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No. That poll didn’t put Ed ahead in the Prime Minister stakes.

17 April 2015

7:30 PM

17 April 2015

7:30 PM

An hour and a half watching Ed Miliband debate four people who are not going to be Prime Minister.

That is the ordeal you had to go through in order to be qualified to answer Survation’s post-debate poll, which included the ‘sensational’ result that respondents preferred Ed Miliband to David Cameron by 45% to 40%. The figure set some even seasoned commentators agog at Ed’s miraculous turnaround on the preferred Prime Minister stakes, following years of languishing twenty or so points behind the Conservative leader.

Everyone should hold their horses. People who watch debates are, at the best of times, the electorally aware and highly partisan, largely tuning in to have their prejudices confirmed. This is going to be especially true of people who knew ahead of time (in order to be asked by Survation to take part) that they were going to don their political anoraks for Thursday evening’s performance.


So when looking at respondents’ Prime Ministerial preference in the post-debate poll, we therefore have to consider that these voters will be far more wedded to their party than the average. By way of illustration, a Survation poll published just over a week ago showed that while 90 per cent of people planning on voting Conservative thought David Cameron would make the best Prime Minister, 63 per cent of Labour voters thought the same of Ed Miliband. When you look at yesterday’s poll, those numbers are 98 per cent and 92 per cent respectively. Of course they are – while less engaged Labour voters may not think the party’s leader should actually enter Number 10, these partisans are unwavering.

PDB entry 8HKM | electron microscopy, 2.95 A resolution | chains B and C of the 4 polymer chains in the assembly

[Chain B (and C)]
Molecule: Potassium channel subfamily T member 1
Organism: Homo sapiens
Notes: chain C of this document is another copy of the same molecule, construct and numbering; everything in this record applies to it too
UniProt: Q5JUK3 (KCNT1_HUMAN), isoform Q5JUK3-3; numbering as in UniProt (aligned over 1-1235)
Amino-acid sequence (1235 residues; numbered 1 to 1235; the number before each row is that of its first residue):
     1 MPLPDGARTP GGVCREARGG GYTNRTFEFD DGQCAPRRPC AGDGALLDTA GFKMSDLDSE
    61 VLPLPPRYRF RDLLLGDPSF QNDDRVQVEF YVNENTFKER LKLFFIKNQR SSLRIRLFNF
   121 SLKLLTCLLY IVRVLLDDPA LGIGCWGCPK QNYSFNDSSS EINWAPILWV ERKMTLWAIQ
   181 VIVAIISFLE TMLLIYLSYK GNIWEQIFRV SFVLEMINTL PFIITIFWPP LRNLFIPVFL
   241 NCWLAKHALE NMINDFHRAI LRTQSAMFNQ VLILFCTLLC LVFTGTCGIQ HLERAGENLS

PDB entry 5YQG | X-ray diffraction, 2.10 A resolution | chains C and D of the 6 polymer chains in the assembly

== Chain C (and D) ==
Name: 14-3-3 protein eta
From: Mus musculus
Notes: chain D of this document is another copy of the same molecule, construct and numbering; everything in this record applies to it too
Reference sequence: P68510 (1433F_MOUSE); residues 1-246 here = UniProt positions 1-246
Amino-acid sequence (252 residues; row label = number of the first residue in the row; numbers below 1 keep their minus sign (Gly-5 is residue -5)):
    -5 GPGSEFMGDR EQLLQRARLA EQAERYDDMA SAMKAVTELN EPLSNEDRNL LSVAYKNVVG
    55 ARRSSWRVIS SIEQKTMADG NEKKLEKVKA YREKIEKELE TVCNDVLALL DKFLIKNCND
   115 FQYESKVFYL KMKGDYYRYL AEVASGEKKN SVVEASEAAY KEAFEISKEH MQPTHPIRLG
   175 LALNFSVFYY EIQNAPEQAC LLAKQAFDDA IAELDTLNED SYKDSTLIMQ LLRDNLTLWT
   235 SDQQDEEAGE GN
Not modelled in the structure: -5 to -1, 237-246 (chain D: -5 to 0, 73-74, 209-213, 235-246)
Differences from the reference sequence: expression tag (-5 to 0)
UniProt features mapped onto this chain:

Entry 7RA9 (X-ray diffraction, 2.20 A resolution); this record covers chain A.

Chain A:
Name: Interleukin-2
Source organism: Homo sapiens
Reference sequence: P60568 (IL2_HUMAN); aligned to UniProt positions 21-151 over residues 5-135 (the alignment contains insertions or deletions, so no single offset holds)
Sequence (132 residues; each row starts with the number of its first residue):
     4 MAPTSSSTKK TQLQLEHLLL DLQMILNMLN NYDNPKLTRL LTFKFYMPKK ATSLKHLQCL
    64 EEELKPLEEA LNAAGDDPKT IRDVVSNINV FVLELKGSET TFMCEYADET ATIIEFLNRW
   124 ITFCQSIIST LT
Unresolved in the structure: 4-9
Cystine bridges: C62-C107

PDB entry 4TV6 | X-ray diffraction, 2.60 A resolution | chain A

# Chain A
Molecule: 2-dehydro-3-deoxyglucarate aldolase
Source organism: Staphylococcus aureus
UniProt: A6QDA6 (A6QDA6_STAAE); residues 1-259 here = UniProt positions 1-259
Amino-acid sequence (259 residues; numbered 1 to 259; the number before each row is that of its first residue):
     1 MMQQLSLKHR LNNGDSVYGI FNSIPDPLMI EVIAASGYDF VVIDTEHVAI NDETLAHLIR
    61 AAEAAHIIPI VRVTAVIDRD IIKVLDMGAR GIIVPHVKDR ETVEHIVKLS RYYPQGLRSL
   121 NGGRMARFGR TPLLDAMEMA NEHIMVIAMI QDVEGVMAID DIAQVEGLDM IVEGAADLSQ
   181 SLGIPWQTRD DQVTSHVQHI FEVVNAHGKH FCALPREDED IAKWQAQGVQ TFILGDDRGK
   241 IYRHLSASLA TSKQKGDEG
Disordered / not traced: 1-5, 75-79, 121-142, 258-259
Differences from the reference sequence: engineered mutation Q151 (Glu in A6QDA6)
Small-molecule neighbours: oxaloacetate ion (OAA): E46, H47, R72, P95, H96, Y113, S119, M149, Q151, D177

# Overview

Moreover, for the 8 per cent of voters calling themselves ‘undecided’, amongst whom the poll found Ed with a 21 point lead, ninety minutes of Labour-led Cameron-bashing is going to act as an extremely skewed primer. Rather like sitting someone in front of Jaws for an evening and then asking them if they fancy going scuba diving.

In short, the poll is no doubt reflective of those who consciously took time out of their day to watch the debate (doubtless a smaller number than the 4 million who actually tuned in), but these are neither reflective of the public at large nor those who will decide the election.

Ed’s numbers may well be improving, but these figures tell us very little about that.

Mark Gettleson is an elections and polling analyst and Director of Portobello Communications.


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